Evaluation of polymers based on a silicone backbone as pseudostationary phases for electrokinetic chromatography

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The feasibility of polymeric phases based on a silicone polymer backbone as pseudostationary phases for electrokinetic chromatography has been investigated. Silicone phases were studied because of the range of chemistries that could be developed based on these backbones, and because successful development of silicone phases would make it possible to employ much of the stationary phase chemistry developed in the past thirty years. Three silicone polymer structures have been investigated, but only one had sufficient aqueous solubility to permit application in electrokinetic chromatography. This phase was characterized by a variety of methods and was shown to be a mixture of partially hydrolyzed poly(bis-(3-cyanopropyl) siloxanes. When employed as a pseudostationary phase, this material provided selective and efficient separations. The electrophoretic mobility of the silicone polymer is greater than that of sodium dodecyl sulfate (SDS) micelles and poly(sodium 10-undecenylsulfate), providing an extended migration time range. A striking characteristic of the polymer is that the electrophoretic mobility is greater than typical electroosmotic mobilities. The chemical selectivity of the phase is significantly different from that of SDS micelles or poly(sodium 10-undecenylsulfate). The silicone phase is a more cohesive, basic and polar phase than SDS micelles. In buffers modified with a high concentration of organic solvents, the chromatographic properties of the silicone polymer are inferior to those of the poly(sodium 10- undecenylsulfate). The greatest limitation of silicone polymers for this application appears to be limited aqueous solubility, which will make it difficult to realize a family of such polymers with different chemical selectivities.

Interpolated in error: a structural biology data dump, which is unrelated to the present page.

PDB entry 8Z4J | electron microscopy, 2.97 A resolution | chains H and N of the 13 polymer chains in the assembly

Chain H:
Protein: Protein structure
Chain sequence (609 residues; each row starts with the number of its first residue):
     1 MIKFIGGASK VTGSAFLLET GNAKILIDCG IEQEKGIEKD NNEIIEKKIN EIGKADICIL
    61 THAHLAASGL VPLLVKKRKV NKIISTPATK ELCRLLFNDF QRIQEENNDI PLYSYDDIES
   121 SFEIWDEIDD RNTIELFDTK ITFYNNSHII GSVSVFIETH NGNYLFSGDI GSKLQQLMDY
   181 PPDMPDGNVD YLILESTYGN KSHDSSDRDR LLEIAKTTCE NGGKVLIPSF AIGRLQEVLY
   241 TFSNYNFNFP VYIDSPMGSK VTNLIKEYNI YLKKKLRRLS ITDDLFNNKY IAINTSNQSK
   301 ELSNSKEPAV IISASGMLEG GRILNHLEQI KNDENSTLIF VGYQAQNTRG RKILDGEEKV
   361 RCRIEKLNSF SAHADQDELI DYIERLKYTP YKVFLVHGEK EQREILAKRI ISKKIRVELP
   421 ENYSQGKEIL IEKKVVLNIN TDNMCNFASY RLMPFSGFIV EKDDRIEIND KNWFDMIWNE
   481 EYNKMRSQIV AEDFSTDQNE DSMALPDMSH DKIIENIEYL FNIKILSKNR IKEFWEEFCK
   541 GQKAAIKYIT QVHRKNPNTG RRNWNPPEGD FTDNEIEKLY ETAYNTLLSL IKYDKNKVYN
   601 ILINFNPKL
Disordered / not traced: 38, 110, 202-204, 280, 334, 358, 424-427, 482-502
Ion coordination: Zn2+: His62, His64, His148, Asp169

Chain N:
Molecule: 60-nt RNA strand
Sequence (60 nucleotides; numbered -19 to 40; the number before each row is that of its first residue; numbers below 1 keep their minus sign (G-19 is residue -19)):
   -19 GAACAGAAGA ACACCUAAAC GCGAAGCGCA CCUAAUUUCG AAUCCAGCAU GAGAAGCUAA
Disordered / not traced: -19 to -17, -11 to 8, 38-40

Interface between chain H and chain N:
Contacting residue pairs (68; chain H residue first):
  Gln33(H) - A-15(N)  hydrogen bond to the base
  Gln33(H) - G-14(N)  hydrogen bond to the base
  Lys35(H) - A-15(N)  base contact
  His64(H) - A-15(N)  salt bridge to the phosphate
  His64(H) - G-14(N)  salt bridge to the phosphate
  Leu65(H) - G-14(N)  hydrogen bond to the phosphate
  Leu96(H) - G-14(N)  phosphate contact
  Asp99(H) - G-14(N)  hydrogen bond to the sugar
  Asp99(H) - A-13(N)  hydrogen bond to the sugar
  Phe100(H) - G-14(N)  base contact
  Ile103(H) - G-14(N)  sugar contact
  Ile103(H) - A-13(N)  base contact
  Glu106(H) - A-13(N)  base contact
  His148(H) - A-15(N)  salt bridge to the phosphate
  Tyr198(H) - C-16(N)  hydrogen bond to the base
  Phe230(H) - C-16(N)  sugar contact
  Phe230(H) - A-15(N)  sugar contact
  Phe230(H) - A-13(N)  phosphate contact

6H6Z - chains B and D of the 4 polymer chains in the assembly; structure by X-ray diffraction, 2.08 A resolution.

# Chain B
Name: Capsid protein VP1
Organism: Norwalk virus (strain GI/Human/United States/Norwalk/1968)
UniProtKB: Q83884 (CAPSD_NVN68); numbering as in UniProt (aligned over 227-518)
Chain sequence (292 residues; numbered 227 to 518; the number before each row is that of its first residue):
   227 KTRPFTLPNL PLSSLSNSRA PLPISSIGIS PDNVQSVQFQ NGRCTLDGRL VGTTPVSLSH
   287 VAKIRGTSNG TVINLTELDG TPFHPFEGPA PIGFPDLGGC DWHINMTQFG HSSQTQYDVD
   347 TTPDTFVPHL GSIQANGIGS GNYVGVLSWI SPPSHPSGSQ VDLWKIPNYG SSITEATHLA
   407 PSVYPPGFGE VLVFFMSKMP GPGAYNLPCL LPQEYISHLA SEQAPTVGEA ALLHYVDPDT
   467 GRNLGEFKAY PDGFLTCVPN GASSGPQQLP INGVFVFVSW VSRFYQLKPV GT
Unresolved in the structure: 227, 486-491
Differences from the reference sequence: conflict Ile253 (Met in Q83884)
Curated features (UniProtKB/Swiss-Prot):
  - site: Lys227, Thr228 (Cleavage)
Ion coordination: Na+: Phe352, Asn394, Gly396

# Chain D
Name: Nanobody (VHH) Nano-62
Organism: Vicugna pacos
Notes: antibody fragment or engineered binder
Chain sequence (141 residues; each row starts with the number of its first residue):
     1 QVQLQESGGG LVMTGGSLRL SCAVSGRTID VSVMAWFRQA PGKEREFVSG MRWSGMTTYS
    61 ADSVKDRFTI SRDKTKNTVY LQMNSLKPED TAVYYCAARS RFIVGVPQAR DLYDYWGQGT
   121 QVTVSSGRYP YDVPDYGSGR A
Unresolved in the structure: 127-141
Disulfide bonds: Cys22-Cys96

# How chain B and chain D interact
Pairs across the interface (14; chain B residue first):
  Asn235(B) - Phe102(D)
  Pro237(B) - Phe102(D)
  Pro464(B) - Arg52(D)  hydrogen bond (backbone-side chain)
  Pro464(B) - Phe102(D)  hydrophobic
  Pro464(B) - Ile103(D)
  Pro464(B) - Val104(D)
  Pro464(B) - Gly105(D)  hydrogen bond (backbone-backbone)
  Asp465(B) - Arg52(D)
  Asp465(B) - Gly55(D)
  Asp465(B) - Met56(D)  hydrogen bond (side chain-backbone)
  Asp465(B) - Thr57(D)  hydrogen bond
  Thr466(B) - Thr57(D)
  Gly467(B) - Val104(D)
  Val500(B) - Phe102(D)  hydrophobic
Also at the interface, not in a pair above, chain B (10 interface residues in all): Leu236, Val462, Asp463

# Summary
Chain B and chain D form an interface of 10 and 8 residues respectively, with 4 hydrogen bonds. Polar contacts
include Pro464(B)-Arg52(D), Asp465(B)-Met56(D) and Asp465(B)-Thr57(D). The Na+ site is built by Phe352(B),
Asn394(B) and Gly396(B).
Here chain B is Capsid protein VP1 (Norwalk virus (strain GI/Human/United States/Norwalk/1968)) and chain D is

Original languageEnglish
Pages (from-to)2412-2419
Number of pages8
Issue number12
StatePublished - 1999


  • Electrokinetic chromatography
  • Pseudostationary phase
  • Silicone polymer


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